Trajectory Based Operations (TBO)
Trajectory Based Operations (TBO) is an air traffic management (ATM) concept that enhances strategic planning of aircraft flows to reduce capacity-to-demand imbalances in the National Airspace System (NAS), and provides tools to air traffic management personnel and controllers to help expedite aircraft movement between origin and destination airports. Through improved strategic planning and management of traffic flows, TBO helps reduce reactive decision-making and use of static miles-in-trail restrictions.
Aircraft trajectory is the core tenant of TBO. Defined in four dimensions - latitude, longitude, altitude and time - the trajectory represents a common reference for where an aircraft is expected to be - and when - at key points along its route. The trajectory is defined prior to departure, updated in response to emerging conditions and operator inputs, and shared between stakeholders and systems. The aggregate set of aircraft trajectories on the day-of-operation defines demand, and informs traffic management actions. A "day-of operation" refers to operating conditions during the day an operation takes place, including equipment outages, weather, airport conditions, airline delays and cancelations, and other temporary conditions in the NAS.
The key elements of TBO include:
- Time Based Management (TBM), which helps manage traffic flows and trajectories by scheduling and metering aircraft through congested NAS resources or constraint points.
- Performance Based Navigation (PBN), which enables aircraft to more accurately navigate along their trajectories, and enables decision support tools to improve feasibility of schedules for constraint points as well as achieve greater compliance to schedules.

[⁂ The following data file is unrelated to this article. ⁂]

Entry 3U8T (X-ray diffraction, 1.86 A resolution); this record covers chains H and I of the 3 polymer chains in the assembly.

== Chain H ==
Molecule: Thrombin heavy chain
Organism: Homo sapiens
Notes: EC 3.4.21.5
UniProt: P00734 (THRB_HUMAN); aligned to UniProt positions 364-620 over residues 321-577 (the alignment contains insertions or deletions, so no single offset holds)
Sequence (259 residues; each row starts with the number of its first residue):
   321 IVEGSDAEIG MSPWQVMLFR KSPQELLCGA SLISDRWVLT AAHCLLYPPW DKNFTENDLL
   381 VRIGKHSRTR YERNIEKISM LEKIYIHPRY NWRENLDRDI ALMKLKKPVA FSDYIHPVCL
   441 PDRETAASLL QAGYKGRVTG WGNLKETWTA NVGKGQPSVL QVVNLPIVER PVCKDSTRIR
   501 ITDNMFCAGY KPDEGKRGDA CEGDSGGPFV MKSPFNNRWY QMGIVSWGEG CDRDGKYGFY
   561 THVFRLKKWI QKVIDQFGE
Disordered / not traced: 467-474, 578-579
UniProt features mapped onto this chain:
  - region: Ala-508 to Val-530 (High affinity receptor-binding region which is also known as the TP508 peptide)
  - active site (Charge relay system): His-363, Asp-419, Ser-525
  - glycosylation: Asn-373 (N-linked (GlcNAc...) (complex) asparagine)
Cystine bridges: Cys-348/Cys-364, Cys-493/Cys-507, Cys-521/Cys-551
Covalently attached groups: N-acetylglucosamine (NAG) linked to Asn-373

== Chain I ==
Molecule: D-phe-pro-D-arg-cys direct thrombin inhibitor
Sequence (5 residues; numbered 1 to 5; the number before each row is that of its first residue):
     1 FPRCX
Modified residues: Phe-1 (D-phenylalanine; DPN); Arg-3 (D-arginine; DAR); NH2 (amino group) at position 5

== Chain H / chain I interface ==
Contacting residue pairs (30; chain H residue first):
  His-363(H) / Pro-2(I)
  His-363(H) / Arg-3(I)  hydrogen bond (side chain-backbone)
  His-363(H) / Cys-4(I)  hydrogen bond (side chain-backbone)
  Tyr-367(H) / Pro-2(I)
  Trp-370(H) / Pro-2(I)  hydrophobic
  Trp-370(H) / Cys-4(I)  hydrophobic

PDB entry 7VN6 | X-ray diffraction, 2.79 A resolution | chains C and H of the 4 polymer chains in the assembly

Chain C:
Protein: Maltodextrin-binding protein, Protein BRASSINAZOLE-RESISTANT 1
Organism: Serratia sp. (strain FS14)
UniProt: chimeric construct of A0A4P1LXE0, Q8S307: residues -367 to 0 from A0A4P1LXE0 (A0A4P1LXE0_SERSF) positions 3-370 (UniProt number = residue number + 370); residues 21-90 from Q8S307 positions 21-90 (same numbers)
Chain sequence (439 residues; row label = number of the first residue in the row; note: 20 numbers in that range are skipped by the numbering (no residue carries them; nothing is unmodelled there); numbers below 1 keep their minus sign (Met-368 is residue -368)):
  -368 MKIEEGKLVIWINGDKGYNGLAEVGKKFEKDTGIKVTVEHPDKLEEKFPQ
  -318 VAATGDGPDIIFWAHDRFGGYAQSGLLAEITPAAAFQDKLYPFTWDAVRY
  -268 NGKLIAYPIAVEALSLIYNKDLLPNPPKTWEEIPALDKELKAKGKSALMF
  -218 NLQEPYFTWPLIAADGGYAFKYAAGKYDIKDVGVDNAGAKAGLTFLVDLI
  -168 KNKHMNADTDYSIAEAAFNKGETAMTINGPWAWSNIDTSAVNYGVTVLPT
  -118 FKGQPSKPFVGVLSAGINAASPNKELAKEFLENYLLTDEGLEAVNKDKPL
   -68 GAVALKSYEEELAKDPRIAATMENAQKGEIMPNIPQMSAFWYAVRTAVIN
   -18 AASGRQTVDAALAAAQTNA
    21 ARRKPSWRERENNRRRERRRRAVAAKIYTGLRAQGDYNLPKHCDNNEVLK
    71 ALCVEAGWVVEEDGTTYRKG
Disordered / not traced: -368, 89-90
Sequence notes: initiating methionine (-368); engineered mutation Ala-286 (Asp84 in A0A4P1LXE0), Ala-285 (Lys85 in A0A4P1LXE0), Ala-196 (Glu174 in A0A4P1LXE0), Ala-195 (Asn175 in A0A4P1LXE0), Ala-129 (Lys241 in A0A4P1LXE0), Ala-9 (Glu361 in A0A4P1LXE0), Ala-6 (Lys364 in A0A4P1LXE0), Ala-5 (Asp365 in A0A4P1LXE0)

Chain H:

- Enabling Technologies, which expand and automate sharing of common information about aircraft trajectories, and include System-wide Information Management (SWIM), Data Communications, enhanced data exchange and many others.
The FAA is delivering decision support for TBO through evolving enhancements and integration of two legacy and one new automation platforms: Traffic Flow Management System, Time-based Flow Management, and Terminal Flow Data Manager. Also known as the three T's, these systems help strengthen strategic planning and resolution of capacity-to-demand imbalances throughout the day-of operation.
While use of TBM is envisioned to become a predominant aspect of ATM, traffic demand and operational need will drive adaption of the systems across the NAS, and the extent to which they are actively used over the day-of operation. An airport or airspace facility may not need a direct access to TBM tools because they experience rare and short-lasting demand-to-capacity imbalances. However, availability and use of TBM tools and infrastructure in a particular area of the NAS is driven by both the local and the NAS-wide needs and trends. As a result, traffic flows in facilities without direct access to TBM tools may still be impacted by actions in the adjacent facilities or the Air Traffic Control System Command Center. At locations without direct access to TBM tools or during times without active TBM, the system will continue operating as it does today.
For more information or questions about TBO, please contact 9-AJT-TBO@faa.gov